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Repast

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Product Details

  • ISBN-13: 9780313337079
  • Publisher: Greenwood Publishing Group, Incorporated
  • Publication date: 3/30/2008
  • Series: Feasting with Fiction Series
  • Pages: 336
  • Sales rank: 1,242,258
  • Product dimensions: 7.20 (w) x 10.00 (h) x 1.00 (d)

Meet the Author

MARK MORTON is Senior Instructional Developer (Technology) in the Centre for Teaching Excellence at the University of Waterloo. Previously, he taught courses in Shakespeare, Modern Drama, and Creative Writing at the University of Winnipeg. His other books include Cupboard Love: A Dictionary of Culinary Curiosities (1996), The End: Closing Words for a Millennium (1999), and The Lover's Tongue: A Merry Romp through the Language of Love and Sex (2003). Mark also writes a quarterly column for Gastronomica: A Journal of Food and Culture, and has written and broadcast more than a hundred columns about language for CBC Radio.

ANDREW COPPOLINO is a freelance writer, restaurant reviewer, and newspaper columnist with a special interest in food writing. He has published in Restaurant Report, Culinary Trends, Whisky Magazine, CityFood Magazine, Gremolata, and Canadian Gaming Business, as well as a number of food and lifestyle magazines.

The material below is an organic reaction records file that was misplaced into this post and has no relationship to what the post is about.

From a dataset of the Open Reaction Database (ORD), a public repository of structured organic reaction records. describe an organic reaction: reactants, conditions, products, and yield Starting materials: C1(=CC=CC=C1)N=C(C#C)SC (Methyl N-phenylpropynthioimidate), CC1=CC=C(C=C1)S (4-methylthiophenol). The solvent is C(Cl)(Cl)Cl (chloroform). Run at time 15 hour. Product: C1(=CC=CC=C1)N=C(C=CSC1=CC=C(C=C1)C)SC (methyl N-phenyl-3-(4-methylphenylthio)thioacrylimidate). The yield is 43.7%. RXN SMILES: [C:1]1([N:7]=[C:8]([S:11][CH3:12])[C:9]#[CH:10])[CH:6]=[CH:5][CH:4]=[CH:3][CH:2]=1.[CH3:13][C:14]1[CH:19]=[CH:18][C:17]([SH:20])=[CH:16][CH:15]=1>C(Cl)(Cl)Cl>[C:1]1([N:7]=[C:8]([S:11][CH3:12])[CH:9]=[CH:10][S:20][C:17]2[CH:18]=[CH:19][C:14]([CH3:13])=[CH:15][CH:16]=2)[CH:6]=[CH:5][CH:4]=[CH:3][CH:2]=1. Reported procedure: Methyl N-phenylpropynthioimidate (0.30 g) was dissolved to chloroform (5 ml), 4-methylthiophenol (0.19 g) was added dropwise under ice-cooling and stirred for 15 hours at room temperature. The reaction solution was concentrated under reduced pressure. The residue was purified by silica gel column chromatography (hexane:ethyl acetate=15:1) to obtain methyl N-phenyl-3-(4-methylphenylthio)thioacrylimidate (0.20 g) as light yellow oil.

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Table of Contents

Preface

Acknowledgments

William Shakespeares Works and Their Abbreviations

1. Introduction

2. House Fowl

3. Beef and Veal

4. Mutton and Lamb

5. Pork

6. Game

7. Fish and Seafood

8. Vegetables

9. Eggs and Dairy

10. Fritters, Fricassees, and Puddings

11. Broths, Pottage, and Sops

12. Breads, Wafers, and Pastry Shells

13. Salads

14. Pies and Tarts

15. Biscuits and Spiced Breads

16. Stewed Fruits, Candied Spices, and Sugar Plate

17. Sauces and Powders

18. Beverages

Appendix 1: Hard to Find Ingredients

Appendix 2: Wages and Prices

Appendix 3: A First Course and the Second Course for Fish Days

Appendix 4: Dialogue for Tabletalke

Glossary

Bibliography

Index